By Jade Wilkins, retail recruitment expert
Gender equality is often in the news; especially with pay gaps and equal rights. It’s an issue seen in many “traditionally male” industries such as tech, IT, construction and engineering. There are still many barriers to women entering traditionally “male” careers including social, cultural and emotional considerations.
The cycling industry, too, has a problem with gender inequality. Look around you. Whether it’s your customers, your colleagues, your club members or your board, chances are that it will be a male-dominated environment. Achieving gender equality isn’t just a tick-box exercise. Gender balance leads to greater productivity, increased performance, an enhanced ability to attract and retain employees, and a better reputation. As a business, you will relate better to your own customers,
whoever they may be.
When it comes to attracting women into cycling as a sport, several excellent programmes already exist and there are a growing number of ‘ladies only’ cycling clubs and teams. The women’s sport at the top level continues to develop and to attract more sponsorship and media coverage. This can only help our industry when looking at the genders taking up the various careers on offer. Most of what will attract women into an industry is the same as for men. There is no need for flashy perks, just for fair working conditions, paid leave and a clear career progression. Flexible working practices are as important for men as they are for women.
Think about how you can be flexible as a company, set guidelines and stick to them. How often do you hear a story of someone being offered flexible working at the recruitment stage and then finding out on starting the job that it’s not so easy?
When you are advertising, do you make a conscious effort to reach male and female audiences? If you are advertising on a website with a readership dominated by men, you may struggle to reach women at all.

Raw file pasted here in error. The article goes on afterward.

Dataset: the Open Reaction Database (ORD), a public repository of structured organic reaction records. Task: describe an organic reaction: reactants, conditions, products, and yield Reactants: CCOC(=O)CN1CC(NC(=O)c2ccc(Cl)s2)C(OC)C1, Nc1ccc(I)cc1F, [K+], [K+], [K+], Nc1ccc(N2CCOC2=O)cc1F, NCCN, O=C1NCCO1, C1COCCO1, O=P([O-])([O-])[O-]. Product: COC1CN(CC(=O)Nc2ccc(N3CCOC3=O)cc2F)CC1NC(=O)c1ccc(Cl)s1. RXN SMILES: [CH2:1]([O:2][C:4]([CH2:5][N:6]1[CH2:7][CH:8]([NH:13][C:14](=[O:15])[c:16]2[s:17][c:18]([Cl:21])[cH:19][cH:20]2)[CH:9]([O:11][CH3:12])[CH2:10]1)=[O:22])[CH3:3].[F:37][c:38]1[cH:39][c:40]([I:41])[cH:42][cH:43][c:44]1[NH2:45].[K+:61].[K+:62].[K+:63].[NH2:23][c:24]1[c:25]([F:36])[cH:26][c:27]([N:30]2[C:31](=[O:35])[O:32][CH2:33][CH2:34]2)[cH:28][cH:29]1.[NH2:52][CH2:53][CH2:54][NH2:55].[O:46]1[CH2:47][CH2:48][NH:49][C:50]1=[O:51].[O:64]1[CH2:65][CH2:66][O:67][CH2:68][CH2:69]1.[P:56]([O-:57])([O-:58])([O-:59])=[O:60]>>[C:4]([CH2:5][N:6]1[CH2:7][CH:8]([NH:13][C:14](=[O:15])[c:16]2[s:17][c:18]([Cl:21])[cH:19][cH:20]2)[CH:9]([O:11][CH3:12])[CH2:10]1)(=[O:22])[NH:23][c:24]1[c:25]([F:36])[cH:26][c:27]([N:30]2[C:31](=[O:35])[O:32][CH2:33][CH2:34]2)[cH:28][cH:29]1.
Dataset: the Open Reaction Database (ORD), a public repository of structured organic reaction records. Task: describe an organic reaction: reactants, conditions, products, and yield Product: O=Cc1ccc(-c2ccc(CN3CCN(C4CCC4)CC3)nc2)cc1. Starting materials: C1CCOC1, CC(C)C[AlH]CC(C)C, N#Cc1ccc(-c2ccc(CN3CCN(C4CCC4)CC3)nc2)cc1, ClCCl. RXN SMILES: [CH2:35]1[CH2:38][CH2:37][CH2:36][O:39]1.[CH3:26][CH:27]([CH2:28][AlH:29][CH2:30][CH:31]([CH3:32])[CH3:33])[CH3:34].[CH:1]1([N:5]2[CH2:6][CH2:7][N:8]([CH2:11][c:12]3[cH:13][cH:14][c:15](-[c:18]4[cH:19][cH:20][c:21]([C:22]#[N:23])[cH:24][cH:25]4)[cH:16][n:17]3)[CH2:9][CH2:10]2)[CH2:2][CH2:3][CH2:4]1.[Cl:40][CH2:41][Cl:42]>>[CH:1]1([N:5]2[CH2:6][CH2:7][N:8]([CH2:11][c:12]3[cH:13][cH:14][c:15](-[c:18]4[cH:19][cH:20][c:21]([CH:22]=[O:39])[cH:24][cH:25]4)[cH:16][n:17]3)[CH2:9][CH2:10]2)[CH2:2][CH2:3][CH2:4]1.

You should also think about the wording you use in adverts – is the wording gender-neutral? There are several online guides you can use to check this, and if you’re unsure, you should ask for proofreading assistance from colleagues of both genders.
When people conduct research – however minor – into your company, think about what they see. Does your website and your marketing material show a diverse environment? Put yourself in the candidate’s place; are they going to be put off by the image you are portraying?
Cycling industry leaders also have a big part to play. They can make efforts to ensure that the sector as a whole is projecting itself in a positive way to both men and women. That might mean starting early and looking at where young people get their information about the cycling industry and the careers it offers. It could mean forging links with schools, cycling clubs, parent groups and across social media.
Engineering and tech industries are leading the way with initiatives to encourage girls to consider careers in their sectors. Young Engineers is an excellent charitable organisation that promotes engineering through the practical application of science to all UK students ages seven to 19. When you view their website, it only takes a moment to see the benefit of encouraging all genders to take part in their programmes. Is this something we can emulate in the cycling industry? I think so.